Being at the gym and practicing mindfulness sound like two things from two different worlds. However, teaching mindfulness to participants at the gym can help them better understand how their body is performing and be able to give proper feedback to trainers. Too often trainers are faced with trainees who do not know how to give accurate feedback about the way their bodies are functioning in various intensities and positions.
Training is about achieving the perfect physical state. However, the state of the physical body is also influenced by the state of mind of the trainee. If the stress in their lives is too much, the training session will only be an insufficient part of the puzzle.
The stress that clients can experience affects their whole body, the immune system, their hormonal balance, and their metabolism. Stress causes various tensions in the body that in time can lead to more serious issues. The stress disconnects clients from their bodies. Physical activity along with relaxation techniques is a way to bring the client back into presence with their own body.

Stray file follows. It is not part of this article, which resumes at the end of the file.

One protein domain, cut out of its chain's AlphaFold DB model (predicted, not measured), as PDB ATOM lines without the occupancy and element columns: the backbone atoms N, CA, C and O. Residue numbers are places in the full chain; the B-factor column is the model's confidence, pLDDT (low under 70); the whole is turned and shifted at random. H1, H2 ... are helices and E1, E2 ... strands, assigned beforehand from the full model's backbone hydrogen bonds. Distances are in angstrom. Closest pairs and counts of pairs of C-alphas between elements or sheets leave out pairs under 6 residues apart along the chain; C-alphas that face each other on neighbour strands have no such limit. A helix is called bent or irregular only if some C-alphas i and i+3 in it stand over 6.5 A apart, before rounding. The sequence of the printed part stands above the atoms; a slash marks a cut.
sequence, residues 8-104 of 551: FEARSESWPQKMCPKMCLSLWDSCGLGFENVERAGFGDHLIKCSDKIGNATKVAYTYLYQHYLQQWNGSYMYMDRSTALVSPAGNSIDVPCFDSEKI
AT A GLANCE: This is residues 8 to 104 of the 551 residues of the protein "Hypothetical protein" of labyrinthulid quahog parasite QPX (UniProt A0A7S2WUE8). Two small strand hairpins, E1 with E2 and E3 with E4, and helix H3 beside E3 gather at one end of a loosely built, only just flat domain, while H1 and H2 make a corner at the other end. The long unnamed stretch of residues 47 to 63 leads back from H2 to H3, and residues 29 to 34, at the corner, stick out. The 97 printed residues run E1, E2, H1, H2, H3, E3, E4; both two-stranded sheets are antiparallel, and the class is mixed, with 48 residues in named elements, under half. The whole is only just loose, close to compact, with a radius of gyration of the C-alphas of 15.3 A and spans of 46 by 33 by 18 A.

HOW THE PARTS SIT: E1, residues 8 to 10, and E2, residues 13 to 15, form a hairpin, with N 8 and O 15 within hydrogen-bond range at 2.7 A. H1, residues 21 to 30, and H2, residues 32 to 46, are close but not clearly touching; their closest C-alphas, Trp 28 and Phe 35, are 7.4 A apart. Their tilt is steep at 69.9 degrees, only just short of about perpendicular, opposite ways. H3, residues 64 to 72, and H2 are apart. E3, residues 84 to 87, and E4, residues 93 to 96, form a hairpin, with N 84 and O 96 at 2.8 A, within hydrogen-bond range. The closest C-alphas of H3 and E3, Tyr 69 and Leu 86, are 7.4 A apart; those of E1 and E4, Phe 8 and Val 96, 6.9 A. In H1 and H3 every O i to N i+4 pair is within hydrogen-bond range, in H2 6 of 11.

Breathing is the first and foremost thing that people with mindfulness practices learn to observe. Breathing patterns are important in exercises because a good breathing pattern improves workout effectiveness, keeps the correct form, and helps one concentrate during the session.
A trainer can remind their clients when to inhale and when to exhale. Another way to get clients into the rhythm of a steady and breathing is to have a breathing session right before exercises. Trainers can also encourage their clients to make audible exhalations to release tension.
Meditation is a method to help clients silent their minds. Unlike what is commonly thought about meditation, one can achieve the benefits of meditation by simply observing their breath and pausing their racing thoughts for 2 minutes.
No pain — no gain. Some people are afraid to go into exercising precisely because of the pain. Trainers place a great emphasis on knowing what kind of pain one feels when they exercise. In the best scenario, the client can accurately convey their perceptions of pain. What most people encounter as pain is just discomfort. Trainers must teach their clients to be mindful of their body’s responses and make the difference between discomfort and warning pain.